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SitePoint PHP Blog:
Control User Access to Classes and Methods with Rauth
Mar 17, 2016 @ 13:55:22

The SitePoint PHP blog has posted a tutorial from Bruno Skvorc showing you how to use Rauth, a tool that's designed to control access to parts of your application as set by annotations in the code.

Rauth is SitePoint’s access control package for either granting or restricting access to certain classes or methods, mainly by means of annotations.

[...] Traditional access control layers (ACLs) only control routes – you set anything starting with /admin to be only accessible by admins, and so on. This is fine for most cases, but not when: you want to control access on the command line (no routes there) or you want your access layer unchanged even if you change the routes Rauth was developed to address this need. Naturally, it’ll also work really well alongside any other kind of ACL if its features are insufficient.

He starts by dispelling the common thought (at least in most of the PHP community) that annotations are a bad thing and relying on them for functionality isn't a good practice to follow. With that out of the way, he shows a simple example: a set of users and fake routes that are evaluated by Rauth based on the annotations in a One controller-ish class. He describes what the evaluation is doing and how changing the annotations would make a difference in the results. He also includes a dependency injection example with PHP-DI and the Fast-Route package and a more "real world". He ends the post with a look at another handy feature of the library: bans (blocking based on other types of annotations, @auth-ban).

tagged: rauth access control class method annotation tutorial

Link: http://www.sitepoint.com/control-user-access-to-classes-and-methods-with-rauth/

Questioning PHPUnit Best Practices
Feb 05, 2016 @ 12:13:04

In this new post to thePHP.cc blog Sebastian Bergmann (creator of the PHPUnit unit testing tool) questions of some the current "best practices" involved in using the tool. More specifically he looks at the handling for expected exceptions and proposes a new practice to use going forward.

It is important to keep in mind that best practices for a tool such as PHPUnit are not set in stone. They rather evolve over time and have to be adapted to changes in PHP, for instance. Recently I was involved in a discussion that questioned the current best practice for testing exceptions. That discussion resulted in changes in PHPUnit 5.2 that I would like to explain in this article.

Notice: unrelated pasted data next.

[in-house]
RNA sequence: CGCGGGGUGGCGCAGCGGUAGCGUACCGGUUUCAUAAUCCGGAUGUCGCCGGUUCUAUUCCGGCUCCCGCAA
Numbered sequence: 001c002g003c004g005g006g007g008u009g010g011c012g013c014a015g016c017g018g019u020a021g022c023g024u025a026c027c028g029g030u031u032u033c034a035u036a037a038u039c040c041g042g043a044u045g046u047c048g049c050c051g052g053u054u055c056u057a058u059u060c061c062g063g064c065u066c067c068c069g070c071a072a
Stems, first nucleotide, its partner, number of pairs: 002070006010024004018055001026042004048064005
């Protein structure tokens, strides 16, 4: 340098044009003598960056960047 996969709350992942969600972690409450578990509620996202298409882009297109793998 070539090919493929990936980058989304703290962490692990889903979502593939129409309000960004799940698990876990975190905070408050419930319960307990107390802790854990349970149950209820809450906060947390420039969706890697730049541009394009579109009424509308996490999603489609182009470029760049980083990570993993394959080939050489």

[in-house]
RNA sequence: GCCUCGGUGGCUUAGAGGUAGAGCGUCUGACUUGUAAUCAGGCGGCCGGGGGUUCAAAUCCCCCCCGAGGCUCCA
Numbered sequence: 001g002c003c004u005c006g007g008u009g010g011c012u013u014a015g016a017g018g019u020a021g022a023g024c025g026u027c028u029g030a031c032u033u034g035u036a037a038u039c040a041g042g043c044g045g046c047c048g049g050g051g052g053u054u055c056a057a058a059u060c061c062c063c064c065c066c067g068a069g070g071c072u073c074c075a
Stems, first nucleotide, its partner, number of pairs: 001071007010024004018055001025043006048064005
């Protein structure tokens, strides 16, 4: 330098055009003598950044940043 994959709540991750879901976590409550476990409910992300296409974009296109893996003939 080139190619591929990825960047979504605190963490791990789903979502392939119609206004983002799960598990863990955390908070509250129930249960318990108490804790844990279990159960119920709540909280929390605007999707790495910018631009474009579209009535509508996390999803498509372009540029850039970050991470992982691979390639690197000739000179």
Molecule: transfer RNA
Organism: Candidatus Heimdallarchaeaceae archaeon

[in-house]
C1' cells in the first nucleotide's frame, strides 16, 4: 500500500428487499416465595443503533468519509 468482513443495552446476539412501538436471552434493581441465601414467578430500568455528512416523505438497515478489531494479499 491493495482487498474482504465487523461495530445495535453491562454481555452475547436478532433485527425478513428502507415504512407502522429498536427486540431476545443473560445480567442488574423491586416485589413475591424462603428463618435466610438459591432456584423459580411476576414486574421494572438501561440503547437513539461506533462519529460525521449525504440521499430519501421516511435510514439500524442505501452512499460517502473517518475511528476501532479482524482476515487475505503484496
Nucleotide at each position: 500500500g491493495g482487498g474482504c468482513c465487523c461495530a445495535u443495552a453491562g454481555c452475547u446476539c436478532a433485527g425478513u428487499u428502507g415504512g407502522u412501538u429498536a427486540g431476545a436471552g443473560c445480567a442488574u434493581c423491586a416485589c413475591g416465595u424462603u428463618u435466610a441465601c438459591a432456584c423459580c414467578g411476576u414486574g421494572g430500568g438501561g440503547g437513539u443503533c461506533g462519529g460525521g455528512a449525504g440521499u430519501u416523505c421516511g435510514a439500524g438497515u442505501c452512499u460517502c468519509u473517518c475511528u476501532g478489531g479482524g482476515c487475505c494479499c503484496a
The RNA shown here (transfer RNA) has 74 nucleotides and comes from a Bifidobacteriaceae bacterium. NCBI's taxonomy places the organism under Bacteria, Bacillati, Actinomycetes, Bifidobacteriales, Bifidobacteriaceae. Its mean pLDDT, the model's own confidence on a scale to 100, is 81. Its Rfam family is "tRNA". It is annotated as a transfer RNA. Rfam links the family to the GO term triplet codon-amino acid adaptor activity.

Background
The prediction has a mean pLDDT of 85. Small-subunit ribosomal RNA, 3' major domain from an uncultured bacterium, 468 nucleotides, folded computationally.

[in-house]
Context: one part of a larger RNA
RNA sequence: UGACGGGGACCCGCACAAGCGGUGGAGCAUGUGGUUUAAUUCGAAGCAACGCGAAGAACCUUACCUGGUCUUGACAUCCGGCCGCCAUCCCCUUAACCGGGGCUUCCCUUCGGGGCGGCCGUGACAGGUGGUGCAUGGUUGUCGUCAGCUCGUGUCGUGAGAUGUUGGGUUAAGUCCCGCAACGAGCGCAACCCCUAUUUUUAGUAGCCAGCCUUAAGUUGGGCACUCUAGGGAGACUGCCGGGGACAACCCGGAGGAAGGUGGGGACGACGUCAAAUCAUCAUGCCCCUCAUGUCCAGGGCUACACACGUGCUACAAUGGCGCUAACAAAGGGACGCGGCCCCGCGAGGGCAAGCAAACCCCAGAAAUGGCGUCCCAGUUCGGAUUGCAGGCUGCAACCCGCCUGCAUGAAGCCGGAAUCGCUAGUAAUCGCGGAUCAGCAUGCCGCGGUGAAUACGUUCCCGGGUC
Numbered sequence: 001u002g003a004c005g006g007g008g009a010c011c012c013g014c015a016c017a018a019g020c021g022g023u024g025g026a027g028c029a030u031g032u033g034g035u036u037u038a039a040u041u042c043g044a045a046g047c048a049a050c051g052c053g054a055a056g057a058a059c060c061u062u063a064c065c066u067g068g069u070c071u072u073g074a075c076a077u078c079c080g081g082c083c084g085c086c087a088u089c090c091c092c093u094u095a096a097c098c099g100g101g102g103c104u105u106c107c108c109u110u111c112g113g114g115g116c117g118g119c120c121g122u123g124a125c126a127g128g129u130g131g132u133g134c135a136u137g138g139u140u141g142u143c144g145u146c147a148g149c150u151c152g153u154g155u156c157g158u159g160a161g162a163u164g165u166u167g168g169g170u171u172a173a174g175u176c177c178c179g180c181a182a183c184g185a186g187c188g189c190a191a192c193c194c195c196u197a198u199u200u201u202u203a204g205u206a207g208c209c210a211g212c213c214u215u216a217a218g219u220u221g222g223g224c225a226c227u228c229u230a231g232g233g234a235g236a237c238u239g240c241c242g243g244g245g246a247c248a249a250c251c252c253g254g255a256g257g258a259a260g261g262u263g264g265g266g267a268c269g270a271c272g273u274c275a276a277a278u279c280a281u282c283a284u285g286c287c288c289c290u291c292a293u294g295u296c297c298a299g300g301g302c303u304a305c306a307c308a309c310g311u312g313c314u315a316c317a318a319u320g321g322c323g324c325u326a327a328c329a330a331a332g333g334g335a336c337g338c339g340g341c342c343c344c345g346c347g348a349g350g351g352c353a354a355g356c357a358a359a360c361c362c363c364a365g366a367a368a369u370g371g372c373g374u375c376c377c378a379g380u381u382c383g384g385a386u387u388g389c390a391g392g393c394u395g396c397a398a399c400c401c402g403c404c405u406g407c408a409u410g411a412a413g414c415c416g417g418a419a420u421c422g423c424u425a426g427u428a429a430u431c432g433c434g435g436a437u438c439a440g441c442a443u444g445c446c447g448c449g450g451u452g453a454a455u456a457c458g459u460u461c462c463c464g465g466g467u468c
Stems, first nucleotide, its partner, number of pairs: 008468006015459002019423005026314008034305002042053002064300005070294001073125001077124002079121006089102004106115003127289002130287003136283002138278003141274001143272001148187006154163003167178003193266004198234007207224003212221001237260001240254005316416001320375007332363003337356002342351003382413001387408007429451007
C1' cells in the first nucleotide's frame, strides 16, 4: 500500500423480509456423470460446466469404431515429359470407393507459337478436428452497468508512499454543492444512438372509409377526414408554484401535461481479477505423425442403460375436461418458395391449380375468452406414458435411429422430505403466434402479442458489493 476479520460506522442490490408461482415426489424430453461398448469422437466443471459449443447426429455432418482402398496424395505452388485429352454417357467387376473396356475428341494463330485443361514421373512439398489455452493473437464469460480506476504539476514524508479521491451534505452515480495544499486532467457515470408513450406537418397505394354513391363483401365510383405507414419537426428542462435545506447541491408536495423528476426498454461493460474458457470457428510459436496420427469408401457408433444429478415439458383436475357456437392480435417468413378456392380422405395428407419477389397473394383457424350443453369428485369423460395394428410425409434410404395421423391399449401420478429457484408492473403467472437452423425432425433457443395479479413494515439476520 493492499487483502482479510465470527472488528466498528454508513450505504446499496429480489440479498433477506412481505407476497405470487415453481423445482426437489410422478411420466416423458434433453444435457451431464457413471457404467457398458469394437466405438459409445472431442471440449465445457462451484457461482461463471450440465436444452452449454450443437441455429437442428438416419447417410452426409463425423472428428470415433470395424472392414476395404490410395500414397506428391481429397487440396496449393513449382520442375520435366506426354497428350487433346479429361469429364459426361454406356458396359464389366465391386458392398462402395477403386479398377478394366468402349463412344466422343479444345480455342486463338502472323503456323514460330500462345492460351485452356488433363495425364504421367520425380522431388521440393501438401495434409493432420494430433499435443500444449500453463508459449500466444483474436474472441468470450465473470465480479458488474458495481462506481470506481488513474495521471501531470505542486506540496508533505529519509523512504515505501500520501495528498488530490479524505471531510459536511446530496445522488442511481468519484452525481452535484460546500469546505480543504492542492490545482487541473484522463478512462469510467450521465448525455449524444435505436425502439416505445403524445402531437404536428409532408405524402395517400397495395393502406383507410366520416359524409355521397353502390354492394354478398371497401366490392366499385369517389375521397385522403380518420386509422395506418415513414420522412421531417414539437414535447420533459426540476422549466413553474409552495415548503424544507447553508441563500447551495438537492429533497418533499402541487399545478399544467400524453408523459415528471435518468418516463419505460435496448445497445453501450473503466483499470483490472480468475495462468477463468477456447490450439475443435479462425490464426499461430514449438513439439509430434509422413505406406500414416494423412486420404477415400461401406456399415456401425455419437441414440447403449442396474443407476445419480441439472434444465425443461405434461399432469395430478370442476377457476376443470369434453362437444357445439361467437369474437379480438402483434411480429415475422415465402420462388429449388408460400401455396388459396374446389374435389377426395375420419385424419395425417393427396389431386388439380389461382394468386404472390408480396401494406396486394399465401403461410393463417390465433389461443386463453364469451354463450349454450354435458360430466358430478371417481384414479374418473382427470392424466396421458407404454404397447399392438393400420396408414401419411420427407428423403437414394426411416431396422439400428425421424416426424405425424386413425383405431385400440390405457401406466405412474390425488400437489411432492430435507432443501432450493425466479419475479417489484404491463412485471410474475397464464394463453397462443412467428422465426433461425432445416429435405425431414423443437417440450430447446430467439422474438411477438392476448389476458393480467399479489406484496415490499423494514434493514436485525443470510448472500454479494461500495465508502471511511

He talks about the currently widely used practice of the @expectedException annotation to define when an exception should be thrown from the code inside the unit test. Sebastian talks about the evolution of this into other annotations around the code and message returned from the exception too. He then proposes the new best practice as a result of some discussion around the annotation method: returning to the use of the setExpectedException method. He provides some reasoning behind the switch including the timing of the exception being thrown (not just "any time" but a more specific time).

tagged: phpunit bestpractice expected exception annotation method expectedexception

Link: https://thephp.cc/news/2016/02/questioning-phpunit-best-practices

Matt Stauffer:
Creating custom @requires annotations for PHPUnit
Oct 28, 2015 @ 10:06:46

In this post to his site Matt Stauffer walks you through how he created a custom @requires annotation to use in his PHPUnit testing. He needed a way to tell a test to only run if it wasn't being executed on the Travis CI service.

I was working on a project this weekend that required skipping certain tests in a particular environment (Travis CI). [...] I remembered that there was a @requires annotation in PHPUnit that works natively to allow you to skip a test under a certain version of PHP or with certain extensions disabled, so I set out to write my own custom @requires block.

He links to an article that helped him get most of the functionality in place but decided to restructure it a bit to make the override of the checkRequirements method a bit clearer. He ends up using the Laravel Collection functionality instead of a basic foreach reducing it down to a closure that looks for an environment variable called TRAVIS and automatically mark the test as skipped.

tagged: requires annotation custom phpunit travisci skip environment variable closure

Link: https://mattstauffer.co/blog/creating-custom-requires-annotations-for-phpunit